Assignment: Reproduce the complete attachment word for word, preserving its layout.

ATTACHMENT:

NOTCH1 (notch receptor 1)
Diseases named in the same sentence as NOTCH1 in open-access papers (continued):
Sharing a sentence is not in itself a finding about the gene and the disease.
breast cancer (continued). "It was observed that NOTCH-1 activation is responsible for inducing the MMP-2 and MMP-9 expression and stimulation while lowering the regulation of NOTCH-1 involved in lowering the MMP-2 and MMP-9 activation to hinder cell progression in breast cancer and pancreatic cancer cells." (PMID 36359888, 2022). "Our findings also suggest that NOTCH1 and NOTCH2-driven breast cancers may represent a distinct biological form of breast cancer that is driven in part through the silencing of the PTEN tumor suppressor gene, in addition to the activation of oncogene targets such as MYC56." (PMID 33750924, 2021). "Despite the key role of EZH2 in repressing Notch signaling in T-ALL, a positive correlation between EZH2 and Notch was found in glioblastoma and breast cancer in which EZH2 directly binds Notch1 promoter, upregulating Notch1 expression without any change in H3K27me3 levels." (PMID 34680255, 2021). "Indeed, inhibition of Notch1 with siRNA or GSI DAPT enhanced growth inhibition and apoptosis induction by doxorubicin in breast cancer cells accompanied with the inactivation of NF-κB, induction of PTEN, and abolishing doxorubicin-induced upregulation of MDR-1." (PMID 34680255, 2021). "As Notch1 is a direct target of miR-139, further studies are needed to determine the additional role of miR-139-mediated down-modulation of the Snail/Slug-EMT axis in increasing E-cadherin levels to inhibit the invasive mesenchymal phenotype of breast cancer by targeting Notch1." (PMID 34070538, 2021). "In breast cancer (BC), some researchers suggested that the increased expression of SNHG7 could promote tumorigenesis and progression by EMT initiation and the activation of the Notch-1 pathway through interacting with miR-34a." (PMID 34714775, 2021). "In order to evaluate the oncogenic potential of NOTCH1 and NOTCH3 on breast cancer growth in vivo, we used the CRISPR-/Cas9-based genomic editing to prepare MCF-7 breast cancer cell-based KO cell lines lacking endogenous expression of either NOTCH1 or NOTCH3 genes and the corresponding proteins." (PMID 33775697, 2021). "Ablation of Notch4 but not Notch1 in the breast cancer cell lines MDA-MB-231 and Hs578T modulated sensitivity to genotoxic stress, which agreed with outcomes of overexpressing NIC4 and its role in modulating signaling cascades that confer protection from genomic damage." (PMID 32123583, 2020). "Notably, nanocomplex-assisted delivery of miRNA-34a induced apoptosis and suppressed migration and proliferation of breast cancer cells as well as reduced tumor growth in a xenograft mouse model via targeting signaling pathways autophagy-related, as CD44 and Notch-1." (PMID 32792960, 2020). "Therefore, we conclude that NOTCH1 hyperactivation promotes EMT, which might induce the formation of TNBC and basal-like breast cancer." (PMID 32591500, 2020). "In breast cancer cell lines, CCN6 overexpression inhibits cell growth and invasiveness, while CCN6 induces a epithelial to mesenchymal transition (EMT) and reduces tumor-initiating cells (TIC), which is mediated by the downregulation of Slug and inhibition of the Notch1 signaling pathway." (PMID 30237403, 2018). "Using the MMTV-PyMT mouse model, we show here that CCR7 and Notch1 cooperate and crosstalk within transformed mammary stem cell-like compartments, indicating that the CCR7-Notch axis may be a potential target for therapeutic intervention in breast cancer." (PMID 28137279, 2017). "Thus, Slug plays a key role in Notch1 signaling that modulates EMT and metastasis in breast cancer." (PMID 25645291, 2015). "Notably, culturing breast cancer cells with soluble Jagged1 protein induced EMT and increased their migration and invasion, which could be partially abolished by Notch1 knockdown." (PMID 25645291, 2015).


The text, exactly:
NOTCH1 (notch receptor 1)
Diseases named in the same sentence as NOTCH1 in open-access papers (continued):
Sharing a sentence is not in itself a finding about the gene and the disease.
breast cancer (continued). "It was observed that NOTCH-1 activation is responsible for inducing the MMP-2 and MMP-9 expression and stimulation while lowering the regulation of NOTCH-1 involved in lowering the MMP-2 and MMP-9 activation to hinder cell progression in breast cancer and pancreatic cancer cells." (PMID 36359888, 2022). "Our findings also suggest that NOTCH1 and NOTCH2-driven breast cancers may represent a distinct biological form of breast cancer that is driven in part through the silencing of the PTEN tumor suppressor gene, in addition to the activation of oncogene targets such as MYC56." (PMID 33750924, 2021). "Despite the key role of EZH2 in repressing Notch signaling in T-ALL, a positive correlation between EZH2 and Notch was found in glioblastoma and breast cancer in which EZH2 directly binds Notch1 promoter, upregulating Notch1 expression without any change in H3K27me3 levels." (PMID 34680255, 2021). "Indeed, inhibition of Notch1 with siRNA or GSI DAPT enhanced growth inhibition and apoptosis induction by doxorubicin in breast cancer cells accompanied with the inactivation of NF-κB, induction of PTEN, and abolishing doxorubicin-induced upregulation of MDR-1." (PMID 34680255, 2021). "As Notch1 is a direct target of miR-139, further studies are needed to determine the additional role of miR-139-mediated down-modulation of the Snail/Slug-EMT axis in increasing E-cadherin levels to inhibit the invasive mesenchymal phenotype of breast cancer by targeting Notch1." (PMID 34070538, 2021). "In breast cancer (BC), some researchers suggested that the increased expression of SNHG7 could promote tumorigenesis and progression by EMT initiation and the activation of the Notch-1 pathway through interacting with miR-34a." (PMID 34714775, 2021). "In order to evaluate the oncogenic potential of NOTCH1 and NOTCH3 on breast cancer growth in vivo, we used the CRISPR-/Cas9-based genomic editing to prepare MCF-7 breast cancer cell-based KO cell lines lacking endogenous expression of either NOTCH1 or NOTCH3 genes and the corresponding proteins." (PMID 33775697, 2021). "Ablation of Notch4 but not Notch1 in the breast cancer cell lines MDA-MB-231 and Hs578T modulated sensitivity to genotoxic stress, which agreed with outcomes of overexpressing NIC4 and its role in modulating signaling cascades that confer protection from genomic damage." (PMID 32123583, 2020). "Notably, nanocomplex-assisted delivery of miRNA-34a induced apoptosis and suppressed migration and proliferation of breast cancer cells as well as reduced tumor growth in a xenograft mouse model via targeting signaling pathways autophagy-related, as CD44 and Notch-1." (PMID 32792960, 2020). "Therefore, we conclude that NOTCH1 hyperactivation promotes EMT, which might induce the formation of TNBC and basal-like breast cancer." (PMID 32591500, 2020). "In breast cancer cell lines, CCN6 overexpression inhibits cell growth and invasiveness, while CCN6 induces a epithelial to mesenchymal transition (EMT) and reduces tumor-initiating cells (TIC), which is mediated by the downregulation of Slug and inhibition of the Notch1 signaling pathway." (PMID 30237403, 2018). "Using the MMTV-PyMT mouse model, we show here that CCR7 and Notch1 cooperate and crosstalk within transformed mammary stem cell-like compartments, indicating that the CCR7-Notch axis may be a potential target for therapeutic intervention in breast cancer." (PMID 28137279, 2017). "Thus, Slug plays a key role in Notch1 signaling that modulates EMT and metastasis in breast cancer." (PMID 25645291, 2015). "Notably, culturing breast cancer cells with soluble Jagged1 protein induced EMT and increased their migration and invasion, which could be partially abolished by Notch1 knockdown." (PMID 25645291, 2015).